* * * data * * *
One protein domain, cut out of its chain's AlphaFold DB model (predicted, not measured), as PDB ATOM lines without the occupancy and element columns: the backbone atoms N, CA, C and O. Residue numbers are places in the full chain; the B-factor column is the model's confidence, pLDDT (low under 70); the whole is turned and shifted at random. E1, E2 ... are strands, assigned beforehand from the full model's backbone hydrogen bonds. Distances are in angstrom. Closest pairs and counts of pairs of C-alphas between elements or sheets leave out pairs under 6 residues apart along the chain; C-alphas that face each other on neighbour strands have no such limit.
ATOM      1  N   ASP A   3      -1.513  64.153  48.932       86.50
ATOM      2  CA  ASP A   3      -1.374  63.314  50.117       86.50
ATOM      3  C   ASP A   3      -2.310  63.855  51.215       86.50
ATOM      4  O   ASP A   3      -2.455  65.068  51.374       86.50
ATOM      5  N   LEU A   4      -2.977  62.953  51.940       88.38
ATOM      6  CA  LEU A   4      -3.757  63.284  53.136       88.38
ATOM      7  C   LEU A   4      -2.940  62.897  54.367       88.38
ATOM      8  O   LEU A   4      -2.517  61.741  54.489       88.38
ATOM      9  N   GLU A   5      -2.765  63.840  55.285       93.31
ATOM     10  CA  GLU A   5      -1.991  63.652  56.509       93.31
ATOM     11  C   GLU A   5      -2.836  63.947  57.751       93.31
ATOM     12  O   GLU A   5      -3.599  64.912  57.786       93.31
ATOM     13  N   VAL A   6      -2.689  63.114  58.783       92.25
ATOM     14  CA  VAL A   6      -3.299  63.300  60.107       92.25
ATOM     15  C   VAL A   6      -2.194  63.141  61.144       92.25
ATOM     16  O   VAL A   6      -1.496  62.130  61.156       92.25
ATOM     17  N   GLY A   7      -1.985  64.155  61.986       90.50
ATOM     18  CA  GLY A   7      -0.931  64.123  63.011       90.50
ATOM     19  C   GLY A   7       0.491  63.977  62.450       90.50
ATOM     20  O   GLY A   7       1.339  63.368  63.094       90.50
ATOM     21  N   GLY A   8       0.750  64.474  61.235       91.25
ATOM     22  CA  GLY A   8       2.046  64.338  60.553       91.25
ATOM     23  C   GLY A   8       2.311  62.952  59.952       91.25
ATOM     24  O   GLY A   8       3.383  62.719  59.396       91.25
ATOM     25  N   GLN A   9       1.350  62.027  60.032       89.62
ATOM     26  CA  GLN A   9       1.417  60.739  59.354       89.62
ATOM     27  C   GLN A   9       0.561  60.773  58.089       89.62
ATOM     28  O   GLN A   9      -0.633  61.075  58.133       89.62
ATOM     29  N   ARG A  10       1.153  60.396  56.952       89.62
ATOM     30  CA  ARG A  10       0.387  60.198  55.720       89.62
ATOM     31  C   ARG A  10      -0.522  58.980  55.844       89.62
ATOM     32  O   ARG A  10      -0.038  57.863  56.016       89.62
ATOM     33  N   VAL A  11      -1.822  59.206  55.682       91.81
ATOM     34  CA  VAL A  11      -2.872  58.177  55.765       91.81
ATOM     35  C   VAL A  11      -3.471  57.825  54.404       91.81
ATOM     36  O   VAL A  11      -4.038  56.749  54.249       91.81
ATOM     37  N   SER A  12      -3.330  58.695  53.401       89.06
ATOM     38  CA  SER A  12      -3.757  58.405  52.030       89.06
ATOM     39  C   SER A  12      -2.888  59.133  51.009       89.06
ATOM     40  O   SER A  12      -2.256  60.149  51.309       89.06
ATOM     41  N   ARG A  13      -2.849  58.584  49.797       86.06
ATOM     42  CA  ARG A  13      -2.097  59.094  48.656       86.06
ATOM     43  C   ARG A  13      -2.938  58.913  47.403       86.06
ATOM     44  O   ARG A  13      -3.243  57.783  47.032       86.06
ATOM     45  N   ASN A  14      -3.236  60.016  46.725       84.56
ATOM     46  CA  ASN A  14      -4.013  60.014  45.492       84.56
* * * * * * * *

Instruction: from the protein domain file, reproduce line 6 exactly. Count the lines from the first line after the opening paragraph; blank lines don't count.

ATOM      6  CA  LEU A   4      -3.757  63.284  53.136       88.38